Mine blast wounds 6 Afghan children
    Xinhua: Six children sustained injuries as a mine went off in eastern Kunar province 185 km east of capital Kabul on Monday, provincial police chief Khalilullah Ziae said Tuesday. “The tragic incident happened in Narang district on Monday when the innocent children were playing as a result six children were injured,” Ziae told Xinhua.      Full news...

  • January 10, 2011 :: RSS :: Print :: Email
    Three Afghan police killed in Nato air strike
    Reuters: A Nato air raid in central Afghanistan may have killed three Afghan police officers and wounded three others, the third such incident in fewer than five weeks. Foreign troops on patrol in Daykundi province yesterday called in an air strike after seeing nine people setting up what appeared to be an ambush, the Nato-led International Security Assistance Force (Isaf) said. It was later determined the raid may have targeted Afghan police, it said.      Full news...

  • January 10, 2011 :: RSS :: Print :: Email
    AFGHANISTAN: Call for help for IDPs, deportees in Helmand
    IRIN: Thousands of internally displaced persons (IDPs) from insurgency-hit Helmand Province, southern Afghanistan, need food assistance urgently, officials told IRIN. About 900 displaced families in the provincial capital Lashkargah have little or no means to feed themselves and their children this winter, according to Ghulam Farouq Noorzai, director of Helmand’s refugees and returnee affairs department.      Full news...

  • January 8, 2011 :: RSS :: Print :: Email
    Afghans Unconvinced by Karzai Presidency
    IWPR: Nine years after Hamid Karzai came to power, Afghans have some harsh things to say about his performance. While some argue that his apparent shifts in position are the mark of an astute politician negotiating his way through difficult times, others say some of the compromises he has made have been disastrous for Afghanistan.      Full news...

  • January 7, 2011 :: RSS :: Print :: Email
    Opium Production in Afghanistan: Strong and Corrupt as Ever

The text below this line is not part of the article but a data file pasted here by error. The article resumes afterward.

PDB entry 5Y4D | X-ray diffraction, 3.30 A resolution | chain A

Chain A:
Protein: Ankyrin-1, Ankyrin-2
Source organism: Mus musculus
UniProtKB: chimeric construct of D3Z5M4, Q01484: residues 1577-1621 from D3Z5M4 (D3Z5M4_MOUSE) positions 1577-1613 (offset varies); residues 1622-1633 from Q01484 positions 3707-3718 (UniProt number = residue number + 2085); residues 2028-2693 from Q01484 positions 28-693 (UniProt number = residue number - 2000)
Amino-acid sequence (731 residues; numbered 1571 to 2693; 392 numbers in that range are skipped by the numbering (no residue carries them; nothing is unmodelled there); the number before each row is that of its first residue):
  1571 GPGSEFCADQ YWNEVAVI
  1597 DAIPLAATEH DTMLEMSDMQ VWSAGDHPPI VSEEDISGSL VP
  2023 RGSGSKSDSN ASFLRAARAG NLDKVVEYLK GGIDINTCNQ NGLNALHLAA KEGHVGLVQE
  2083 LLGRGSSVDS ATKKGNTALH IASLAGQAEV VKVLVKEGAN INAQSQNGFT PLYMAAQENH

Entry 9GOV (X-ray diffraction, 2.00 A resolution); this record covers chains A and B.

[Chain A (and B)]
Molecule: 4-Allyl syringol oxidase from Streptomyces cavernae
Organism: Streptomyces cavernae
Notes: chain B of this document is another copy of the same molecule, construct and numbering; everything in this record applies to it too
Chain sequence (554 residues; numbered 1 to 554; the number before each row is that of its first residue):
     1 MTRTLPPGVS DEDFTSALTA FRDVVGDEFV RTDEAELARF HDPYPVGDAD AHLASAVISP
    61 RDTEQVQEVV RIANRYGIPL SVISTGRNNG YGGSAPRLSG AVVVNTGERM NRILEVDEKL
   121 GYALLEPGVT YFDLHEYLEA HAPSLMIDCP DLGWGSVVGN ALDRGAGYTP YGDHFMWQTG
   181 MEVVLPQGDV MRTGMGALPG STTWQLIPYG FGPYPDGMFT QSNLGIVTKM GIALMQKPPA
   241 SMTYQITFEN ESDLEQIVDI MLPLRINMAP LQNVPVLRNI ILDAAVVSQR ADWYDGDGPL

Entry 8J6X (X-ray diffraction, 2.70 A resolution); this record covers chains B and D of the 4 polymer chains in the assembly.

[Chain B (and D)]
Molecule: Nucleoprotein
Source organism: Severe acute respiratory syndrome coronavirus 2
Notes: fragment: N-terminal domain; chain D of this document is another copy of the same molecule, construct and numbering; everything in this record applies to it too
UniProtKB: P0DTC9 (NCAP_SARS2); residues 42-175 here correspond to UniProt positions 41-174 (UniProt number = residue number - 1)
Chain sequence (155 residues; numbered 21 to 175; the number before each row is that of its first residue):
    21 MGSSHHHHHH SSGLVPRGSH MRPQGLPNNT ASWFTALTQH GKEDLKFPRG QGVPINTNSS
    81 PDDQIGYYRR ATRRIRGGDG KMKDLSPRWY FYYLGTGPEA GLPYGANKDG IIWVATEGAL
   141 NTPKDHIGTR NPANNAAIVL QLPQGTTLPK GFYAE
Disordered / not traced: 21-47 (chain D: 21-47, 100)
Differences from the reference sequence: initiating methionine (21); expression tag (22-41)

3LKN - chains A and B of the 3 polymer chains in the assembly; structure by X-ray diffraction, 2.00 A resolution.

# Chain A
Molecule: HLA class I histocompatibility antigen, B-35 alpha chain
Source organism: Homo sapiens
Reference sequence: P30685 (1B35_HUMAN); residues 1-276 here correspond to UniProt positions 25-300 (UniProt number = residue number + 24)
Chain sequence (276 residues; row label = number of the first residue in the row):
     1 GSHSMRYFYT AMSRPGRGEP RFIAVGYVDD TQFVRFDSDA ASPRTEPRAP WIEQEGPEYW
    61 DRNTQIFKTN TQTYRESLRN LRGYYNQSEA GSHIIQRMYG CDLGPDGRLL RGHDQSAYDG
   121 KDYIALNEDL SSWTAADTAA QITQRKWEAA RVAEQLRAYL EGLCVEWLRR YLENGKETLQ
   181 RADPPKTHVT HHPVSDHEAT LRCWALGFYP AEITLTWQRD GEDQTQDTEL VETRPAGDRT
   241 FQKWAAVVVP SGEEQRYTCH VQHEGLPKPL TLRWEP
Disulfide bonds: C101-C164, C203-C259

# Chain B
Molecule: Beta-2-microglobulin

t r u t h o u t: Efforts by the United Nations (UN), the US military and the Indian government to curb opium production in Afghanistan since 2007 have been largely ineffective, due in large part to the ties between the drug trade and the Taliban. Afghanistan is the world’s largest producer of opium, the raw material harvested from poppies to make heroin, as well as alkaloids like codeine and morphine.      Full news...

  • January 7, 2011 :: RSS :: Print :: Email
    Don’t deliver Afghans to torture on a promise alone
    The Sydney Morning Herald: If you are going to sign a deal with the devil, make it a good one. Australia recently formally agreed that its forces in Afghanistan would transfer prisoners detained in the country to the National Directorate of Security, or NDS, an agency known for torture and horrific detention conditions. It got “diplomatic assurances” from the Afghan government: promises that the NDS won’t torture, this time.      Full news...

  • January 7, 2011 :: RSS :: Print :: Email
    17 killed in suicide blast in southern Afghanistan
    Associated Press: A Taliban suicide bomber blew himself up among men washing in a bathhouse ahead of Friday prayers, killing 17, in an attack that showed militants can still largely strike at will in southern Afghanistan despite a NATO offensive. Roadside bombs also killed three NATO service members in the south and east, while gunmen shot dead a police inspector in Kandahar’s provincial capital, bringing the day’s death toll to 21.      Full news...

  • January 6, 2011 :: RSS :: Print :: Email
    Afghanistan mining income to reach 1 billion USD
    NNI: The Afghan government is eyeing on mining industry and exploration of underground natural resources to enhance the national income in the coming years, a statement released by the Ministry for Mines on Wednesday said. “The annual income of Afghanistan through mining at present is around 30 million U.S. dollars...      Full news...

  • January 6, 2011 :: RSS :: Print :: Email
    AFGHANISTAN: Kabul air pollution prompts advice on use of masks
    IRIN: Worsening air pollution in Kabul has forced the Afghanistan National Environmental Protection Agency (NEPA) to advise people to use masks or other protective devices during the morning and evening rush hours. The UN World Health Organization (WHO) says air pollution causes about two million premature deaths worldwide every year.      Full news...